designed Muirfield, which from then on occupied Musselburgh’s place in the
Open rota. The course today feels like a living museum dedicated to the history
of golf in East Lothian. Not only are you encouraged to use old school equipment
but the playing conditions are from a bygone era as well. The greens are shaggy
and nothing is perfectly manicured and that’s exactly how it’s supposed to be.
You’re not supposed to have the perfect club for the perfect distance. And you’re
definitely not supposed to have a perfect lie. Instead you’re supposed to
head out in the field with your weapons and try to make it work the best you can.
And it’s fun as hell. Here’s Soly flashing what I think is some
sixteenth-century tour sauce. Old equipment called for old rules as well.
Things like stymies were put in play to fit the occasion. Off the fourth green of Musselburgh sits Mrs. Foreman’s pub, a historic landmark in its own right that
features prominently into some of the most famous course lore. Though I was
disappointed to learn I couldn’t actually get a beer there anymore. The
Park and Morris families are Titans of Scottish golf history and they had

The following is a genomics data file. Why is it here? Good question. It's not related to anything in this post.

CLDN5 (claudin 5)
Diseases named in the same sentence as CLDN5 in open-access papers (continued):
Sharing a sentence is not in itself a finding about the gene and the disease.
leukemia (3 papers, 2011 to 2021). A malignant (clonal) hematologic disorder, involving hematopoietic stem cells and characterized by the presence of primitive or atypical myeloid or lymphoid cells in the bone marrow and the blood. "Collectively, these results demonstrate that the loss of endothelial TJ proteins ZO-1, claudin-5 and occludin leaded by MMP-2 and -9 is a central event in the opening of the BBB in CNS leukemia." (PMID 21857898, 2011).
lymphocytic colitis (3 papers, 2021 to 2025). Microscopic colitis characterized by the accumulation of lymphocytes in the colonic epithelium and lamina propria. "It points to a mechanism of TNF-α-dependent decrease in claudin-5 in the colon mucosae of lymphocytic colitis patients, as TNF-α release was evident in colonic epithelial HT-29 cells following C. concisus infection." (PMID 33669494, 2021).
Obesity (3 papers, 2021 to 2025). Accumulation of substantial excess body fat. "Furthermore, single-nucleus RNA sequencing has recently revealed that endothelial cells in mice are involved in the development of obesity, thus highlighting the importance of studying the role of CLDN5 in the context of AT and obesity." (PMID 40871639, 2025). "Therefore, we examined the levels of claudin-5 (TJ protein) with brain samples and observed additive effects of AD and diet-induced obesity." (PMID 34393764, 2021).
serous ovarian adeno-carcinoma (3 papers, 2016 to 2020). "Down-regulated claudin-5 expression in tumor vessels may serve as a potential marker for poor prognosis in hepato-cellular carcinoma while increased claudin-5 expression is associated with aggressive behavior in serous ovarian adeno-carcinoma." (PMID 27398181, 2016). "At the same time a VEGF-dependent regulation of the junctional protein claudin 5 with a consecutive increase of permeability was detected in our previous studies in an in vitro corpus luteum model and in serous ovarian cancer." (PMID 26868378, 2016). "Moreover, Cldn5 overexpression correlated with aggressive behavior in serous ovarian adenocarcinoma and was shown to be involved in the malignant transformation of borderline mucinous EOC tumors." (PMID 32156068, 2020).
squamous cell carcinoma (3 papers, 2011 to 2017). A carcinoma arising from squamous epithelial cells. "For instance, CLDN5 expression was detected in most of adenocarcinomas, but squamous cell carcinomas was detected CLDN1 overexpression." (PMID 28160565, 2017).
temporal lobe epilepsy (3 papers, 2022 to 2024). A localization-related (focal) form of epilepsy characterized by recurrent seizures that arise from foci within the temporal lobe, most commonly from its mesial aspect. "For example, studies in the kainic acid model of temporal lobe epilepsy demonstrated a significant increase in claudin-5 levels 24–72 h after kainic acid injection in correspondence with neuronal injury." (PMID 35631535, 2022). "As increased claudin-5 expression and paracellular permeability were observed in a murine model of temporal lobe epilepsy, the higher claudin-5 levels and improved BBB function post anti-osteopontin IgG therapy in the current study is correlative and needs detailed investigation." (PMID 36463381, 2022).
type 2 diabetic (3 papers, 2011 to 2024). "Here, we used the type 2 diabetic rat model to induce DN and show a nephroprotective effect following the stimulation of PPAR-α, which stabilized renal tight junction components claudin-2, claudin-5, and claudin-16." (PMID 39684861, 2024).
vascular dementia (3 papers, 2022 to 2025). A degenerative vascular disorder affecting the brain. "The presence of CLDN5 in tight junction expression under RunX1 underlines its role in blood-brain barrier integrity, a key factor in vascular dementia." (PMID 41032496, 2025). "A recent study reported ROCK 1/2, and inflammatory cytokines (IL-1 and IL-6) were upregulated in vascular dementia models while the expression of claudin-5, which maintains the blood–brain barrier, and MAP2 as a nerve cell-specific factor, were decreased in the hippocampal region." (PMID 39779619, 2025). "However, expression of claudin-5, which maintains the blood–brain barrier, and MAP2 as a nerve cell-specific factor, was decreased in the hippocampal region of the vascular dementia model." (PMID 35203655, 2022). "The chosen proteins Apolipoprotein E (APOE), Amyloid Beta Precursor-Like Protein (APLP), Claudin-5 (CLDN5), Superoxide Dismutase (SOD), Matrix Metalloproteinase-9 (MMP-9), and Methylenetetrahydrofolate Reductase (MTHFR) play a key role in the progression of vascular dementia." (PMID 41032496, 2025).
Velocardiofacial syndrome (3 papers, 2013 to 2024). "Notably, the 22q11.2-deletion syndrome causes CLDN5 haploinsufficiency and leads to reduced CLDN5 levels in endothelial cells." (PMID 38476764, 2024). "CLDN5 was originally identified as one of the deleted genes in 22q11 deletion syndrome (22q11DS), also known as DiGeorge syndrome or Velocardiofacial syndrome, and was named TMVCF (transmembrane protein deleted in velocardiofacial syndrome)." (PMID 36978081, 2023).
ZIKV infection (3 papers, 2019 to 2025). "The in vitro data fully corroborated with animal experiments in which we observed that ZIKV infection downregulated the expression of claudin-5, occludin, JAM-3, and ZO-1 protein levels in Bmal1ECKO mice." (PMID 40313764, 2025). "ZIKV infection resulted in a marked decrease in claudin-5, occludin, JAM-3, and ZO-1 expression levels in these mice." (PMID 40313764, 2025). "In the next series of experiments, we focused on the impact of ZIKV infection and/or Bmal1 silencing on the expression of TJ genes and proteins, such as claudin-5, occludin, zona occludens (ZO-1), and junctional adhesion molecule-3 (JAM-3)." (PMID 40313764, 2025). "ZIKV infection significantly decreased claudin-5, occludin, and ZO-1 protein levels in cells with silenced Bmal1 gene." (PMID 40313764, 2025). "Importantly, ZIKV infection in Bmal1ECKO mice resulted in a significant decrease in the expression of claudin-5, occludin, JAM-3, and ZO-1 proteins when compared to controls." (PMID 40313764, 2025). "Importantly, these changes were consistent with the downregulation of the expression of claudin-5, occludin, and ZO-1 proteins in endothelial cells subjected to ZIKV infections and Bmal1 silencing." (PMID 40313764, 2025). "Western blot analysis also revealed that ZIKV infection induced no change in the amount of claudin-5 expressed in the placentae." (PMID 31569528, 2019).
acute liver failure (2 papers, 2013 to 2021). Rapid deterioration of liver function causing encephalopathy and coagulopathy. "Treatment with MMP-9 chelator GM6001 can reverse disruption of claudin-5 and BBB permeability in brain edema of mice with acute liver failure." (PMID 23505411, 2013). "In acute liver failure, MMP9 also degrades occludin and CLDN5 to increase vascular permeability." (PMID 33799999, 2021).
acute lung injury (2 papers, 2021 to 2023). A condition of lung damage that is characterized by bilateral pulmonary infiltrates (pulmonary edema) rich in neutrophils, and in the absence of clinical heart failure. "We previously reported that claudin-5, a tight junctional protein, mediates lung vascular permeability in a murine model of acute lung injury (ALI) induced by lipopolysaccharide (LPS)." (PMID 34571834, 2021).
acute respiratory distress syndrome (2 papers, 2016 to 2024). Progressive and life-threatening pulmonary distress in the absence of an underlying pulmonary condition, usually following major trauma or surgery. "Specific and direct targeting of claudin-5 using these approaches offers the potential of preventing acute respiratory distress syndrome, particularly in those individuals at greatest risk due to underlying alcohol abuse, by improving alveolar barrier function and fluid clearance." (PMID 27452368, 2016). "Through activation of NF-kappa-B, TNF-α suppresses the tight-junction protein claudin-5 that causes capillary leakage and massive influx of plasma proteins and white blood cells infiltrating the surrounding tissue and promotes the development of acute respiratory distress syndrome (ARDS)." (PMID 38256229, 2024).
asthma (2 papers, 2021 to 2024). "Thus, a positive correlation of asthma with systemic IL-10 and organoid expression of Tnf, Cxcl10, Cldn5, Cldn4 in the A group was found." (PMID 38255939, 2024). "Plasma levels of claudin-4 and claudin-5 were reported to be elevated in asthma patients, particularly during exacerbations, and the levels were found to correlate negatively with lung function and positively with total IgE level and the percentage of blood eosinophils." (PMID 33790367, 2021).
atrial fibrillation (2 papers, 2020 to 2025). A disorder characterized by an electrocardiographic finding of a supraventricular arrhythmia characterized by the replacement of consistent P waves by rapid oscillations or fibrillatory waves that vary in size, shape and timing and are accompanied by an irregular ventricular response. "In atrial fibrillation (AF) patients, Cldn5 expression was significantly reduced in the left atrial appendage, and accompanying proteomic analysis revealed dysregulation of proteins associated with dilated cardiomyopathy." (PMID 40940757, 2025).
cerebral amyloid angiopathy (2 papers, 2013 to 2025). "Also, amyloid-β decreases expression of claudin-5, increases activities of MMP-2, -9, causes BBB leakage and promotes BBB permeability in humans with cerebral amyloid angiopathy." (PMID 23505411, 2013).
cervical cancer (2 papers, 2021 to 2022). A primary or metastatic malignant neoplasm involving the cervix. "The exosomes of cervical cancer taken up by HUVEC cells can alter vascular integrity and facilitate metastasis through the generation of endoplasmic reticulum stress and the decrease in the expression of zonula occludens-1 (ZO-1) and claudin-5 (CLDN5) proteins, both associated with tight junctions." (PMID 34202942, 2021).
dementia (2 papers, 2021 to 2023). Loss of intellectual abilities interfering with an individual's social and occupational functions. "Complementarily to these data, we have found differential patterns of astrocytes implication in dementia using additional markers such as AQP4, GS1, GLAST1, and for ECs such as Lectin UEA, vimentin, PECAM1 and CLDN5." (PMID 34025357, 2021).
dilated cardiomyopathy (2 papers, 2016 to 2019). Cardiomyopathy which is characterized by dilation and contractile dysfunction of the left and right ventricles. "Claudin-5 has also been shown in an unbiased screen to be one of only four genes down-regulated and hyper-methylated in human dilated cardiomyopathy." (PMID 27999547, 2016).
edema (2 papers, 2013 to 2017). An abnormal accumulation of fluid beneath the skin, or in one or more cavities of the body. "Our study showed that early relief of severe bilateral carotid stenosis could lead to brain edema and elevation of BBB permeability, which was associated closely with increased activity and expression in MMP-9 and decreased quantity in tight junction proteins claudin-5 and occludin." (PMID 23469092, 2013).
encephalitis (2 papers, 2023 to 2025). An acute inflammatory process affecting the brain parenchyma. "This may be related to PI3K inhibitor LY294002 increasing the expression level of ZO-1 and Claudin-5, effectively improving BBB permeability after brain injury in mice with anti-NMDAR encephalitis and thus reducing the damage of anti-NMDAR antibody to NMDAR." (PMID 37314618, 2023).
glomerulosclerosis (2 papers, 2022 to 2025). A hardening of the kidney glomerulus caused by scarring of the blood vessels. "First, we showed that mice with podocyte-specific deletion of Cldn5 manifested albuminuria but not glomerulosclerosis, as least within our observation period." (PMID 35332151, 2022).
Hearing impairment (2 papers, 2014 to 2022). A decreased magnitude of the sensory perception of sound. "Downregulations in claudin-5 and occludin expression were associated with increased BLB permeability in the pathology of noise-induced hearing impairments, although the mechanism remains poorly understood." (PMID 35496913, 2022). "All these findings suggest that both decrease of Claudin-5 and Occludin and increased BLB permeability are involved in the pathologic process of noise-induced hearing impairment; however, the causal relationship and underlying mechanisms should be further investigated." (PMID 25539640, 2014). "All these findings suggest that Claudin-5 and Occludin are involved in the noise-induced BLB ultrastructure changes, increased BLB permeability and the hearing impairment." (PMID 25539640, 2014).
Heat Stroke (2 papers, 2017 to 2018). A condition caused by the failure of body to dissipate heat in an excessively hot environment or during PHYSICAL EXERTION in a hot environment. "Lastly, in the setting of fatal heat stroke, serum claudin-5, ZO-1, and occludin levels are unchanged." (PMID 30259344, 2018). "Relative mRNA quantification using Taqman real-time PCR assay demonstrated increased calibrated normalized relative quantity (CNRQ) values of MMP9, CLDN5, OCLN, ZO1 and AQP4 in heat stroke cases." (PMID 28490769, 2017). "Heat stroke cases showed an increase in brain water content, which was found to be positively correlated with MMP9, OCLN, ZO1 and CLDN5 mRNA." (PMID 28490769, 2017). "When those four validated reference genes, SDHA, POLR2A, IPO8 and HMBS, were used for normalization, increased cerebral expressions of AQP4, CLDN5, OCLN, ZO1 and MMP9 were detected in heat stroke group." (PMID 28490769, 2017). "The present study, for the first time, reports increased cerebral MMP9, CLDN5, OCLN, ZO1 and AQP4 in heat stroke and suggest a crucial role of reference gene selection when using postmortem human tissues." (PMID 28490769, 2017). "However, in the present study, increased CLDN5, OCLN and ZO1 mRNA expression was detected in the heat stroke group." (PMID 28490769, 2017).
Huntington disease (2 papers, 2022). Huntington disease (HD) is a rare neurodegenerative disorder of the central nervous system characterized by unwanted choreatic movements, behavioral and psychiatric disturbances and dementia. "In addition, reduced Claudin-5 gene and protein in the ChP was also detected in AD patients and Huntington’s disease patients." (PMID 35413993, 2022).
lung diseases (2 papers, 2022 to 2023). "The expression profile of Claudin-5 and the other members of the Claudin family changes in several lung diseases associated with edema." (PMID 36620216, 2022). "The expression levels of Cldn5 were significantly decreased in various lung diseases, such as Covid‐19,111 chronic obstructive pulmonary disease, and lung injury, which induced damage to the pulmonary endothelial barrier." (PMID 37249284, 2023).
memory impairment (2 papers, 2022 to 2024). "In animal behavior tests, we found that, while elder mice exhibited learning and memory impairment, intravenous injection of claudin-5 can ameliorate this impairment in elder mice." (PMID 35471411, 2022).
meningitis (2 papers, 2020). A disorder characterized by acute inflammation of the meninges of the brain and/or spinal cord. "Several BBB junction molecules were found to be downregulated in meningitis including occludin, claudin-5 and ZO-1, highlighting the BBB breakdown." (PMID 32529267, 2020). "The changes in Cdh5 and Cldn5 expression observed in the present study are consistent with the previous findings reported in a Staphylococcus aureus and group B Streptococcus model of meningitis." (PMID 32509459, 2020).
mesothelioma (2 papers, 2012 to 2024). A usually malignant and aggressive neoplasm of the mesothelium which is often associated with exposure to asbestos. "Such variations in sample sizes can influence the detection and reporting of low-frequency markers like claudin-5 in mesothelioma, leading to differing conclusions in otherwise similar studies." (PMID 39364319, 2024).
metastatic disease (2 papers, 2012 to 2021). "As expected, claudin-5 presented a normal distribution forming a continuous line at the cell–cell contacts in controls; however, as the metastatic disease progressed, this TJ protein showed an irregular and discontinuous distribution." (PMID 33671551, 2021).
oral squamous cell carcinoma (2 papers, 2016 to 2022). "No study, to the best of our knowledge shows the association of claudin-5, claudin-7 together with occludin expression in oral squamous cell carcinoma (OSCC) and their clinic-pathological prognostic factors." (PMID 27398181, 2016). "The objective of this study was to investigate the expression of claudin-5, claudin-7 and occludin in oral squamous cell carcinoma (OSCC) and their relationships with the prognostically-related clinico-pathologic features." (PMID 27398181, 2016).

rivalries that lasted generations. In 1870 Willie Park Sr. played a
challenge match at Musselburgh against Old Tom Morris. The Park clan was from the area so on this day the hometown crowd was riding hard in their
support of Willie Sr. They weren’t shy taking liberties with Old Tom’s ball, kicking it, stomping it, even throwing it between shots. Coming off the
fourth green Old Tom had enough and walked directly into Mrs. Foreman’s
Pub, where he sat down refused to play on and enjoyed himself a pint of beer. Park,
agitated, carried out his round then went back to the pub to confront old Tom,
trying to convince him to play on. It was to no effect and eventually the match
referee declared the whole thing void. The golf on our visit was a little more
friendly. Walking around Musselburgh is taking a jaunt through time. It’s a
rare opportunity to experience the game as closely to what it once was as is
still possible today. Any journey to Scotland is a journey to the game’s
routes. It’s a reconnection with the past. If
that means anything to you, if it stirs anything in your bones, get to Musselburgh and soak in the history. Be transported in time. “Water, sugar, acid – it just says acid.
Irn Bru brewed in Scotland since 1901.
Original recipe. It’s good! After stops at Kilspindie, North
Berwick and Musselburgh, it was time to hop in the cars and leave East Lothian. “Tron very obviously forgot his left side.” Leaving our first region of the trip was a
reminder of just how much golf there is to be played in Scotland. We could have
stayed in East Lothian for another two weeks without getting bored. We’d have
the same feeling in the other regions we visited on this trip, but if we had to
leave East Lothian at least we’re heading to a pretty cool destination. I don’t know man. Where are we? Oh shit! Here’s the first tee. Here’s the R&A. The famous Dunvegan Hotel and Inn. I thought the Swilcan Bridge was a (expletive) disgrace. Leave here at 2:45?